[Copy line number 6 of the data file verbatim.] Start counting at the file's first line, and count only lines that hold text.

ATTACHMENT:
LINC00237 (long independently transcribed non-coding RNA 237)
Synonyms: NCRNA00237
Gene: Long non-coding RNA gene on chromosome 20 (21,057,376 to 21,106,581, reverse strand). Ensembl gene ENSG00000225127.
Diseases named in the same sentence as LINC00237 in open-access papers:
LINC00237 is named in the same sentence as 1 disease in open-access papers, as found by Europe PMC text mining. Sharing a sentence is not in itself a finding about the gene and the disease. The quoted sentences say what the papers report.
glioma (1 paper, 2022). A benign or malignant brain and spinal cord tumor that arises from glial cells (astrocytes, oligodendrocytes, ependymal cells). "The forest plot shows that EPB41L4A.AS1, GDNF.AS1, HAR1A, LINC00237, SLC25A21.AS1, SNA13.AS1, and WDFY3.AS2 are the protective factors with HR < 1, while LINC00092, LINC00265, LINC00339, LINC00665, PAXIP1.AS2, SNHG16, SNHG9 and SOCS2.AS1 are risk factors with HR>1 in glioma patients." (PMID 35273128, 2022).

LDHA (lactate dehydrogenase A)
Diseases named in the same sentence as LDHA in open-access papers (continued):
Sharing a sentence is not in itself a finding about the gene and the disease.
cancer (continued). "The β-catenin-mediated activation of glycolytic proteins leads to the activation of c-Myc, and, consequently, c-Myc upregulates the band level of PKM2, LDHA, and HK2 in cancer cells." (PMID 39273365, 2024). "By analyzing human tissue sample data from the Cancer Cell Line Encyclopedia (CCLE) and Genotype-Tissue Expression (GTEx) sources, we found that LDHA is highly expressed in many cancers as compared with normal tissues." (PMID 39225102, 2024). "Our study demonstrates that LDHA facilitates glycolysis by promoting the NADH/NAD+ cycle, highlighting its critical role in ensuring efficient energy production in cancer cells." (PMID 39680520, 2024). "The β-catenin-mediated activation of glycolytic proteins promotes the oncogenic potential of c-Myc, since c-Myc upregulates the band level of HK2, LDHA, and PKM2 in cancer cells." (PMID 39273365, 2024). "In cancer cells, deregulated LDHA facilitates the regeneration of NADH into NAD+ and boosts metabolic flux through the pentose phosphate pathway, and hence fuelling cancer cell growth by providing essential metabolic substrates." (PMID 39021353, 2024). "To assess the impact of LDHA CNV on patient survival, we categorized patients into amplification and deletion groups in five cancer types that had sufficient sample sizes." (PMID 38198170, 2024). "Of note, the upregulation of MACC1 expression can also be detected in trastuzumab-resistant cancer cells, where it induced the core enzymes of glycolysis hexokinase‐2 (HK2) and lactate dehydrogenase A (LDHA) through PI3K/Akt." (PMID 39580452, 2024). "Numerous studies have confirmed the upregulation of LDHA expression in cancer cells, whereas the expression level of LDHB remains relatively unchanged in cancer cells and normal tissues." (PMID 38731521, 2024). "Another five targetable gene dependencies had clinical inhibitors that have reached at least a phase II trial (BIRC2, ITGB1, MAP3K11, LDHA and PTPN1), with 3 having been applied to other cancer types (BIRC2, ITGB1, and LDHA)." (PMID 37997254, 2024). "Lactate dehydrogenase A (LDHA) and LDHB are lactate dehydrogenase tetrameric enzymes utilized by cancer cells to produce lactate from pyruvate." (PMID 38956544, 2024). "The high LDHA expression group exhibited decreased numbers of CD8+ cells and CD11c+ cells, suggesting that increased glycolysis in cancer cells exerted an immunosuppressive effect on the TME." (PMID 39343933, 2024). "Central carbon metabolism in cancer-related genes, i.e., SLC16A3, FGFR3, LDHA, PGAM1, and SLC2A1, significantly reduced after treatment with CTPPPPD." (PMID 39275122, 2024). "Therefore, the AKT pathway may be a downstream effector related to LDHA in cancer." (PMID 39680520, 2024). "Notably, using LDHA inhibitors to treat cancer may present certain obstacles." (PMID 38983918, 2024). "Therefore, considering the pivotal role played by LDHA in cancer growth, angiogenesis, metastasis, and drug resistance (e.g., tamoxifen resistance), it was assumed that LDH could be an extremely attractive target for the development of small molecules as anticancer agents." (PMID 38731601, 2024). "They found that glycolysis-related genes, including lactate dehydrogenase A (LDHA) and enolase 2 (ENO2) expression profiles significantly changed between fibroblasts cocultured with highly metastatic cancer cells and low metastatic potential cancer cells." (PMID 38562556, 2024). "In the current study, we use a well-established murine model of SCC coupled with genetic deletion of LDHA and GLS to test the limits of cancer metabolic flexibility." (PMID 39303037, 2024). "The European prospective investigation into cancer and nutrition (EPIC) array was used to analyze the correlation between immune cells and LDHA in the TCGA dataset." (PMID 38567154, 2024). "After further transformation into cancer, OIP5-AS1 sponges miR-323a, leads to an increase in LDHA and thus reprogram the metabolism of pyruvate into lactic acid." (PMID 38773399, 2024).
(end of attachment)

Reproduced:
glioma (1 paper, 2022). A benign or malignant brain and spinal cord tumor that arises from glial cells (astrocytes, oligodendrocytes, ependymal cells). "The forest plot shows that EPB41L4A.AS1, GDNF.AS1, HAR1A, LINC00237, SLC25A21.AS1, SNA13.AS1, and WDFY3.AS2 are the protective factors with HR < 1, while LINC00092, LINC00265, LINC00339, LINC00665, PAXIP1.AS2, SNHG16, SNHG9 and SOCS2.AS1 are risk factors with HR>1 in glioma patients." (PMID 35273128, 2022).